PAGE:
• A novel coronavirus vaccine that received funding from the Bill and Melinda Gates Foundation has begun human trials.
  • The INO-4800 DNA vaccine from Inovio has shown promise in preclinical trials, and the conclusions of the Phase 1 study will be ready this summer.
  • If successful, the vaccine could be ready for emergency use as soon as this fall.
  • Visit BGR’s homepage for more stories.

The race is on to develop a vaccine for the novel coronavirus as fast as possible, and researchers from various institutions have made tremendous progress in a very short time. Two human trials started in the US and China over the past few weeks, while doctors in Australia are studying the potential benefits of an existing 100-year-old vaccine against COVID-19. The World Health Organization (WHO) has partnered with around 20 parties on COVID-19 vaccines, according to a report a few weeks ago, and we’ve heard of several projects that are underway already. One involves a tobacco company, while a different vaccine candidate uses a tiny patch with needles made of sugar to deliver the payload.

Bill Gates said a few weeks ago that the Bill and Melinda Gates Foundation will spearhead the development of COVID-19 vaccines by starting work on no fewer than seven distinct production lines for potential candidates. Only up to two of them are likely to make it, and the endeavor might cost billions. It could save thousands of lives in the process though, as the logistics related to the actual manufacturing and shipping of the vaccine need to be worked out at the same time as the vaccine research. Now, we have learned that one of the Gates-backed vaccines is ready to enter Phase 1 of clinical trials.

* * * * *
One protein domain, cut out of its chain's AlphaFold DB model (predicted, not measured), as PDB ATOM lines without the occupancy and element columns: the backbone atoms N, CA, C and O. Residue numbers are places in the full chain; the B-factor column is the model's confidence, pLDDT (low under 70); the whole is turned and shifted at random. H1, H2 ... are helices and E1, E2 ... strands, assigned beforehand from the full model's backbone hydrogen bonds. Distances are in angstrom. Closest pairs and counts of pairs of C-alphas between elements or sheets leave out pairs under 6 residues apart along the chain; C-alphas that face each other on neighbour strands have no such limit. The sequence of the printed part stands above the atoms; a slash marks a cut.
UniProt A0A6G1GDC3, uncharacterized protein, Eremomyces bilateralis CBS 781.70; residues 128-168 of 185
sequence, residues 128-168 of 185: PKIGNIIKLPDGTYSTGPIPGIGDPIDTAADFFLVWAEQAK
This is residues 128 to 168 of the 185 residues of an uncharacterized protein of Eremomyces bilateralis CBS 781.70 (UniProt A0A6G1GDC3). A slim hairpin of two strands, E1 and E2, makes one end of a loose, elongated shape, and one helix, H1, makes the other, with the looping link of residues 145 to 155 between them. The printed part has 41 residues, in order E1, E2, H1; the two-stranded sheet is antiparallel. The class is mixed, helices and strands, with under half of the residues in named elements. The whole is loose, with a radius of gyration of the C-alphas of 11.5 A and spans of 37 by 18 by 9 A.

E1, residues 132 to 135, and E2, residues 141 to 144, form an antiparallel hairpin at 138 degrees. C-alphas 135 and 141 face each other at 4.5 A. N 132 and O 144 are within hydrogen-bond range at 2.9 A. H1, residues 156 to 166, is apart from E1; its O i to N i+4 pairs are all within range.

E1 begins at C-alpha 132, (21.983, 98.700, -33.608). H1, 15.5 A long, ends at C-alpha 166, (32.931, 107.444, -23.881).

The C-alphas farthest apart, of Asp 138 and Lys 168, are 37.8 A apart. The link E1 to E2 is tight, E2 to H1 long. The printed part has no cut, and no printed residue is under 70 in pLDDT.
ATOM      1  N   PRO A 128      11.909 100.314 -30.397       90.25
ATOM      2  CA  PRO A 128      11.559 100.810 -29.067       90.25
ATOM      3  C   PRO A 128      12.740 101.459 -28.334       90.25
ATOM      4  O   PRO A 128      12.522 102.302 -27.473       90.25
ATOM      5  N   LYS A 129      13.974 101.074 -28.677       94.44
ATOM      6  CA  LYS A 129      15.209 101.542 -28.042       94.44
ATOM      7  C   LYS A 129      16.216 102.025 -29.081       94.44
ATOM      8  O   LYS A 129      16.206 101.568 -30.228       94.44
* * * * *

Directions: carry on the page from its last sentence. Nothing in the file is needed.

The Food and Drug Administration (FDA) accepted an application from Inovio Pharmaceuticals under the Investigational New Drug program, reports TechCrunch.

The drug that’s being tested is a DNA vaccine called INO-4800, which showed promising results in preclinical studies involving animals. The drug can boost the immune response by injecting a specifically engineered genetic structure into the human body. The immune system produces antibodies to fight off the newly detected pathogen, which can then help combat the novel coronavirus. 40 healthy volunteers selected by Philadelphia’s Perelman School of Medicine at the University of Pennsylvania and the Center for Pharmaceutical Research in Kansas City will be inoculated in Phase 1. Data from the trial will be ready by summer.

The vaccine is based on work that Inovio started for the Middle East Respiratory Syndrome (MERS) epidemic from a few years ago. The company used a DNA vaccine in a Phase 1 trial that showed a promising response, producing a high level of antibodies that persisted for an extended period in subjects.

Inovio has produced thousands of doses of INO-4800 in just a few weeks, which will be used in Phase 1 and Phase 2 trials. The company says that it will be able to ramp up production to up to one million doses by the end of the year if the clinical trials are successful. The doses could be used in additional tests or in emergencies, pending authorization.

Any COVID-19 vaccines that are approved for use in humans will need as long as 18 months to be available to the general public.

Chris Smith started writing about gadgets as a hobby, and before he knew it he was sharing his views on tech stuff with readers around the world. Whenever he's not writing about gadgets he miserably fails to stay away from them, although he desperately tries. But that's not necessarily a bad thing.